Amtrak's takeover of the Northeast Corridor did not alter the employment relations between Amtrak and the train and engine crews on other routes in the Amtrak system, known as Off-Corridor operations. These crews continued to perform services for Amtrak while hired and paid by seventeen contracting freight carriers. Finally, in 1985, spurred by the impending loss or reduction of federal subsidy, and the statutory mandate to achieve direct operation and control of all aspects of its rail passenger service "insofar as practicable," 45 U.S.C. § 545(a), Amtrak undertook to employ its own train and engine crews Off-Corridor, beginning with the East and Midwest routes. Although it arguably had no statutory obligation to do so, Amtrak evinced its intention to hire as its own employees the personnel then performing Off-Corridor Amtrak service. Amtrak therefore contacted officials of the labor organizations that represented the affected train and engine crews -- including Larry J. Wotaszak, a vice president of UTU -- and suggested that the parties confer in hopes of producing a satisfactory agreement. On January 29, 1986, following nearly five months of negotiations during which UTU succeeded in obtaining certain staffing and income concessions from Amtrak, an agreement pertaining to the conductors, assistant conductors, firemen and engine attendants was signed by two UTU vice presidents and four officials of Amtrak. UTU President Fred A. Hardin approved the agreement several days later.

 As agreed, the first phase of the takeover was to be accomplished by April 1, 1985, with bids for Amtrak positions to be submitted no later than March 10, 1986. This application deadline was later extended to March 15, 1986 at the Union's request. By the close of the application period, Amtrak had received 1270 bids for 288 positions to be filled by UTU members. It has been represented to the Court that pursuant to the Union's collective bargaining agreements with the freight carriers, successful bidders for Amtrak positions would be entitled to a leave of absence from their present employment, enabling them to work for Amtrak for as long as six months without losing their seniority or other privileges should they choose to return to their former employers within that period.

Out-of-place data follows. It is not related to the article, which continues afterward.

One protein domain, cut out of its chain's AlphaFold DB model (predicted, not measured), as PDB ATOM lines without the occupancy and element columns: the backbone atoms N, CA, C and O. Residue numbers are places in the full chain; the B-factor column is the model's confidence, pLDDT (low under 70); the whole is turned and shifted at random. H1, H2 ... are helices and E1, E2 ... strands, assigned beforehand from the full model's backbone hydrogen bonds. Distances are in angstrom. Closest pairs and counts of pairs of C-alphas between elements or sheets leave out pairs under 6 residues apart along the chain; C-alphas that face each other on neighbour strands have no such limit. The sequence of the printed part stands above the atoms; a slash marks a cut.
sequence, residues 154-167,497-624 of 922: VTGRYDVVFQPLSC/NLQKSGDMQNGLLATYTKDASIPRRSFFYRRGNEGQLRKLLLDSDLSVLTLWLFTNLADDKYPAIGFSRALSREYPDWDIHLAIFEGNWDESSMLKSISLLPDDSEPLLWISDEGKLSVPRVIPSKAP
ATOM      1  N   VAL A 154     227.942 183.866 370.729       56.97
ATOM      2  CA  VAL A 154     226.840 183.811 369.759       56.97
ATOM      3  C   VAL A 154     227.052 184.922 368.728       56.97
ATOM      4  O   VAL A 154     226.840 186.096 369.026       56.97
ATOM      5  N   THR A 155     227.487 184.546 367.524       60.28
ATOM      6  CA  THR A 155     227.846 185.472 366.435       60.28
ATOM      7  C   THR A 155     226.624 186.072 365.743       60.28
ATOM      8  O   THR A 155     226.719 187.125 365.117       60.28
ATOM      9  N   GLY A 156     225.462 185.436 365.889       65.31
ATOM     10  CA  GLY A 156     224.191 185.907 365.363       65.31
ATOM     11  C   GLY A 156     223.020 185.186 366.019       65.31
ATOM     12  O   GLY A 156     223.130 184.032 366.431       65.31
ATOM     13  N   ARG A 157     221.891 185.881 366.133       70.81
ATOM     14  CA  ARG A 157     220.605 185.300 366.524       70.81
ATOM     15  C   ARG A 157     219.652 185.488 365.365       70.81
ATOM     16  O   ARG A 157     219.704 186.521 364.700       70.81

This matter originally came before the Court on March 3, 1986, on an order to show cause why the defendants should not be temporarily and permanently enjoined from implementing the agreement described above. The Court issued a temporary restraining order on March 11, 1986 limited to enjoining the defendants from treating as irrevocable any bid for Amtrak employment made pursuant to that agreement.

 The plaintiffs are Union members in good standing and, at the time of filing this complaint, performed services for Amtrak's Off-Corridor operations under Amtrak's arrangement with the contracting carriers. In addition, both Famulare and Michalakis serve as elected Local Chairmen of their respective locals, and Lenfest is the General Chairman of the General Committee of Adjustment on the Boston & Maine Railroad.